These transformative shifts urged global citizens to become more united for peace and ruled out of order any fellow human being having to survive under occupation and live without freedom. A Tahrir Square was created in each country around the globe in front of the parliaments and hunger strikes and peaceful Intifadas took pace, all under one slogan ‘free Palestine...Al-Hurrya Li Filistin’. After a few months of this global citizen-centric movement which aimed to prioritize human dignity, Palestinians finally began to live in freedom and peace.
Thank goodness I live in 2050! The nonsense they used to believe about work … I couldn’t have borne it! Doing anything as long as you’re working, and buying anything as long as you’re buying! Making ‘providing work’ the excuse for every kind of development! Economies based on continual growth!
We’ve now divided the production of things from the maintenance of things, and all other kinds of work.
We sometimes complain about the stuff we have to do in production – hard work in large-scale farming and industry, in quarries and mines, sometimes for five or six years of our lives – but we can’t think of anything fairer or more logical. If we want things enough we produce them, sharing the work.
We’ve had to organise the basics of world production and distribution to survive - but we accept the limitations, the haphazard natural distribution of raw materials and energy sources. Luxuries are manufactured after needs are met, according, as always, to who buys them.
There are disagreements about need and want, the quality of what we make, and the marketing of new inventions. We make as much as we can ourselves in our localities. Globally, each country trades its excess and imports other peoples’ – its not an exact science, but fair enough.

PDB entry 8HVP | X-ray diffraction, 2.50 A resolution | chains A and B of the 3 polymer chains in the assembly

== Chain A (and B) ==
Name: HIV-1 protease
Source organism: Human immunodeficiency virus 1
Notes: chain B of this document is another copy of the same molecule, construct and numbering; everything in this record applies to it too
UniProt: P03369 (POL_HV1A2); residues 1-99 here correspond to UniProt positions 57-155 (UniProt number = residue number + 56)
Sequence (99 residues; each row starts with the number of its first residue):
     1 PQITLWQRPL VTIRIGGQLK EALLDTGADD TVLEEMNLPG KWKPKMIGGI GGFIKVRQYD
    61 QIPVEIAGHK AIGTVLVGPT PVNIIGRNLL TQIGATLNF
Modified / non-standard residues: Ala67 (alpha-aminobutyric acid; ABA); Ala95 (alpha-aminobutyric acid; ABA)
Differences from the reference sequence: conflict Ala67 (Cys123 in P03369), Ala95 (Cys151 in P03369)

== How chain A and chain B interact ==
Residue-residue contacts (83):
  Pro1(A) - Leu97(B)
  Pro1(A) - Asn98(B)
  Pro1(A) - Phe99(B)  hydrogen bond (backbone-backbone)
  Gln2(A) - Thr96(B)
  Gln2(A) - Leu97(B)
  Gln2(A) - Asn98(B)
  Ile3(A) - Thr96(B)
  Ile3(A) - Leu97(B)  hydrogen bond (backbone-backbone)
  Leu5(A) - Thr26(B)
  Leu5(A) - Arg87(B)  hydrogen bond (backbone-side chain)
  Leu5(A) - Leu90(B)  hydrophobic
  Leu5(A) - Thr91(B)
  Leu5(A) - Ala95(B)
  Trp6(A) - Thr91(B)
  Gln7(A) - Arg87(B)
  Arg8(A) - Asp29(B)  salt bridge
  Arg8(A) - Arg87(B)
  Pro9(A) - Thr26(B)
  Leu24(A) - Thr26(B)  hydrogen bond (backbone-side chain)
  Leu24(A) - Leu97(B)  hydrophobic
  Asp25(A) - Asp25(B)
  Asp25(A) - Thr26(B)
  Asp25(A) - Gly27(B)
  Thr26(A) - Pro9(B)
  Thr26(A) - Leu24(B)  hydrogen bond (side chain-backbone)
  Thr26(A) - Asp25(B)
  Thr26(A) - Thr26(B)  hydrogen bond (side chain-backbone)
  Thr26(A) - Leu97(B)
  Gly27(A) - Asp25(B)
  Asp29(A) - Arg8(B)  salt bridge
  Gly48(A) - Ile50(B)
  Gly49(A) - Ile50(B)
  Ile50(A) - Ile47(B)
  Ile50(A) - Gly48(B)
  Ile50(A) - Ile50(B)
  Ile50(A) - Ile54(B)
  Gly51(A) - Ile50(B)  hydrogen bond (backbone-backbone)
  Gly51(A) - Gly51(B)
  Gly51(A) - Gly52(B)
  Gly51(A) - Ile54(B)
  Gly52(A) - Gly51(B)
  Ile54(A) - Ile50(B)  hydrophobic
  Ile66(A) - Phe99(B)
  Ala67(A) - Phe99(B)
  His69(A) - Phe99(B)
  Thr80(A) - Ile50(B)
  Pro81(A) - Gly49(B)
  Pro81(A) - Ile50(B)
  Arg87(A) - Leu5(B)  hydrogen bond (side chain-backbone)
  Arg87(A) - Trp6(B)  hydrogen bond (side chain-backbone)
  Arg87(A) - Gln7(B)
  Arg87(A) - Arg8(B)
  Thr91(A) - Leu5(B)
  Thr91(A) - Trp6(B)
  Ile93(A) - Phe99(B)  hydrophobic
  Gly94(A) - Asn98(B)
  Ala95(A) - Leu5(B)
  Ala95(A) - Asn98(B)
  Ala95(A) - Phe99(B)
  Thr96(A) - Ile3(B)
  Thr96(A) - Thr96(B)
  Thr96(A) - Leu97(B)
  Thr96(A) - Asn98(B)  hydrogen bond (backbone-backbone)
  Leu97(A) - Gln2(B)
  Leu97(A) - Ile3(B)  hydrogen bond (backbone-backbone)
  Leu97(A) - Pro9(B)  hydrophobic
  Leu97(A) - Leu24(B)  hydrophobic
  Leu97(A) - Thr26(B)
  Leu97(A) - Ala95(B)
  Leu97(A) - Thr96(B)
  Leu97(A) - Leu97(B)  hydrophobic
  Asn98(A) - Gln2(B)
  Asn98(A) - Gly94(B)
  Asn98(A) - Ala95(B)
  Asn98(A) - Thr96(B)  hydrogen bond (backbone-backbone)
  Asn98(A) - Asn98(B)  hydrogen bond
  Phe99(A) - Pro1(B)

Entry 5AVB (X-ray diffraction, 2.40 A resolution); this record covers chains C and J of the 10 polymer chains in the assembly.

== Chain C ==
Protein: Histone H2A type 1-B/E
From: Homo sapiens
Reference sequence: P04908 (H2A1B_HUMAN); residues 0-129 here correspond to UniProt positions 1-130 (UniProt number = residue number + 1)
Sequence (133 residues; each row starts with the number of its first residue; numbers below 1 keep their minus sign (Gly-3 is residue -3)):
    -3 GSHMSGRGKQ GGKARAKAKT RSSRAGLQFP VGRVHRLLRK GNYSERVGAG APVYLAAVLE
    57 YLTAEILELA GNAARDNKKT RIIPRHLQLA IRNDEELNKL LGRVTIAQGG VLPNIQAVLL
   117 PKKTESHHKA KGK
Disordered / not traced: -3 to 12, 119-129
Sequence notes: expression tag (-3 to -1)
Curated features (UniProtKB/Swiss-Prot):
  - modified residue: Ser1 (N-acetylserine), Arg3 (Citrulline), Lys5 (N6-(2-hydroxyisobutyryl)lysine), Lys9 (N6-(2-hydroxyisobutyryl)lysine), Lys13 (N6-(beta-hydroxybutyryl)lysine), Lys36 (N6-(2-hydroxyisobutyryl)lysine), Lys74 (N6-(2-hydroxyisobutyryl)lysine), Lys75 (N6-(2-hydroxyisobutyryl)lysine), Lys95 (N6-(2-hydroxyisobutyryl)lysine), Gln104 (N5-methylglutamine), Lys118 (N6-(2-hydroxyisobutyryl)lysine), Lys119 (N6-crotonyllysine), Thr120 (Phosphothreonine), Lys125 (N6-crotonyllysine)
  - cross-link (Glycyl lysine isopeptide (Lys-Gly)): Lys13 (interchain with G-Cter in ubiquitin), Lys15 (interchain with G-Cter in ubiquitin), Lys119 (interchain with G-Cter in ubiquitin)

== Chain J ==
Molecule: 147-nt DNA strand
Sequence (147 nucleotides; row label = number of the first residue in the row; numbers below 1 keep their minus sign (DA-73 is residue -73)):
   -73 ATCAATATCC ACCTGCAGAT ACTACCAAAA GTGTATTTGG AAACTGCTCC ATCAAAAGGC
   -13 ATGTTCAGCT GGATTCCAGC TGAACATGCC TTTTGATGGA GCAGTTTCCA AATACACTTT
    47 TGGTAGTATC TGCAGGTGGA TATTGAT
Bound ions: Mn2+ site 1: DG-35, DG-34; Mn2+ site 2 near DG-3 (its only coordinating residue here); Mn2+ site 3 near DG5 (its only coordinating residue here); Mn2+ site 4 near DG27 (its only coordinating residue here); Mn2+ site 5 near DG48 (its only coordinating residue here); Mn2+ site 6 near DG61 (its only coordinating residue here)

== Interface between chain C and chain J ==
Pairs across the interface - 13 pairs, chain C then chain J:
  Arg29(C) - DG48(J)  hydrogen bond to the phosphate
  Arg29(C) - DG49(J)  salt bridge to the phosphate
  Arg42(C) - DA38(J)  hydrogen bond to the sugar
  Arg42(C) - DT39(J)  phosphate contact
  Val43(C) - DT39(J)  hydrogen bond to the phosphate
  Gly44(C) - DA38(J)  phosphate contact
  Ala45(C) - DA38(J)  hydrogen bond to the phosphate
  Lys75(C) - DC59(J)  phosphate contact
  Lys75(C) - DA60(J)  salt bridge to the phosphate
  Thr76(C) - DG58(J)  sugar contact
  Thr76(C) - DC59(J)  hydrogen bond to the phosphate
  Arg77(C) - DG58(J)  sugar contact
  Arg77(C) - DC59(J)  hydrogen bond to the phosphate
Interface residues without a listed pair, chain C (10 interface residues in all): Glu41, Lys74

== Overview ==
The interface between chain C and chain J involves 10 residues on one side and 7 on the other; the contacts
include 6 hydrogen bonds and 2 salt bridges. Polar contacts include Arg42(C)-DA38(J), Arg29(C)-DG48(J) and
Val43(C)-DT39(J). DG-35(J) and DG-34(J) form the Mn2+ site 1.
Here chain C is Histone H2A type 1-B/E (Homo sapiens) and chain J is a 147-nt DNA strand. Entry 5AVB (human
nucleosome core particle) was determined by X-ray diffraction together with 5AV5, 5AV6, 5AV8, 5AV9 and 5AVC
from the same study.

Perfecting our democracies is freeing us from dictatorship in production as well as politics.
It all began to change when people got to the point where they’d try anything – and everything was tried. Most ideas were being tried out already, or had been on a small scale many years before … theories were abundant!
How did we make it to a better world? Three things happened: to state power, corporate power and human society. They came to a head in 2020 but had been building up over the decade after the great financial crash from 2008 to 2014, the long Egyptian revolution, the implosion of the Murdoch empire, and the last US troops fleeing Afghanistan. These events ended the ‘war on terror’ and ‘neo-liberalism’. Only scholars now recall these terms. The world’s 2020 revolution brought clarity to our democracy. What it began then took 25 years to complete.
The three were: 1) In 2018 after years of preparation an insider leaked all the files and codes on the “international deep state”. This was (and for you still is) the secret alliance of intelligence, police and security services who monitor and log citizens everywhere. It began with terrorist threats and was captured by its own logic into an unaccountable network of agencies linking Beijing and Washington. Exposed we broke the power of the deep state. 2) It existed in symbiosis with corporate power and after massive riots commercial confidentiality was abolished. All financial transactions are now published ending monopolies and ensuring markets serve humankind. 3) To achieve this double revolution we had to trust ourselves rather than political parties and leaders who are bought off by the deep state and corporate monopolies.